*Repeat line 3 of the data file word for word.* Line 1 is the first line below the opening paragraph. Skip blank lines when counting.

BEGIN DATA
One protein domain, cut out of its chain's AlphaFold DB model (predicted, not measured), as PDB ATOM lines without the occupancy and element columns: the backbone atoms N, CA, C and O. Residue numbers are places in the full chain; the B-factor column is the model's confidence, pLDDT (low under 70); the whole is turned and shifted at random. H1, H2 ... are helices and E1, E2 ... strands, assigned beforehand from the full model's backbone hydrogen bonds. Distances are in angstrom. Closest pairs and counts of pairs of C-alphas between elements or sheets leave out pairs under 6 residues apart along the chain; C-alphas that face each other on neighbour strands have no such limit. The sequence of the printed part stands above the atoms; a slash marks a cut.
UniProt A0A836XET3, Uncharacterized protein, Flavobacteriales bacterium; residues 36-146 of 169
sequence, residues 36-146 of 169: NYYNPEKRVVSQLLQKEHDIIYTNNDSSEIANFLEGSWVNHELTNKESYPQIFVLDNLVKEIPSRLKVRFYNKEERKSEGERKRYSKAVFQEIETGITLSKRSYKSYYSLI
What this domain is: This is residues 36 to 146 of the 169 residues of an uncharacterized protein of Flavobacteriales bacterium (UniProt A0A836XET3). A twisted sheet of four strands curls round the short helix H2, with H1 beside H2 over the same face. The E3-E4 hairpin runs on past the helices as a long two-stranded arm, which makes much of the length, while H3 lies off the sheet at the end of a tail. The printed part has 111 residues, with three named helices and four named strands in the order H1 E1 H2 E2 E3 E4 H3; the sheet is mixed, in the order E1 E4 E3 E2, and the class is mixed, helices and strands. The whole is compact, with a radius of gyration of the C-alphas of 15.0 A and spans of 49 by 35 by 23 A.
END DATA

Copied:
What this domain is: This is residues 36 to 146 of the 169 residues of an uncharacterized protein of Flavobacteriales bacterium (UniProt A0A836XET3). A twisted sheet of four strands curls round the short helix H2, with H1 beside H2 over the same face. The E3-E4 hairpin runs on past the helices as a long two-stranded arm, which makes much of the length, while H3 lies off the sheet at the end of a tail. The printed part has 111 residues, with three named helices and four named strands in the order H1 E1 H2 E2 E3 E4 H3; the sheet is mixed, in the order E1 E4 E3 E2, and the class is mixed, helices and strands. The whole is compact, with a radius of gyration of the C-alphas of 15.0 A and spans of 49 by 35 by 23 A.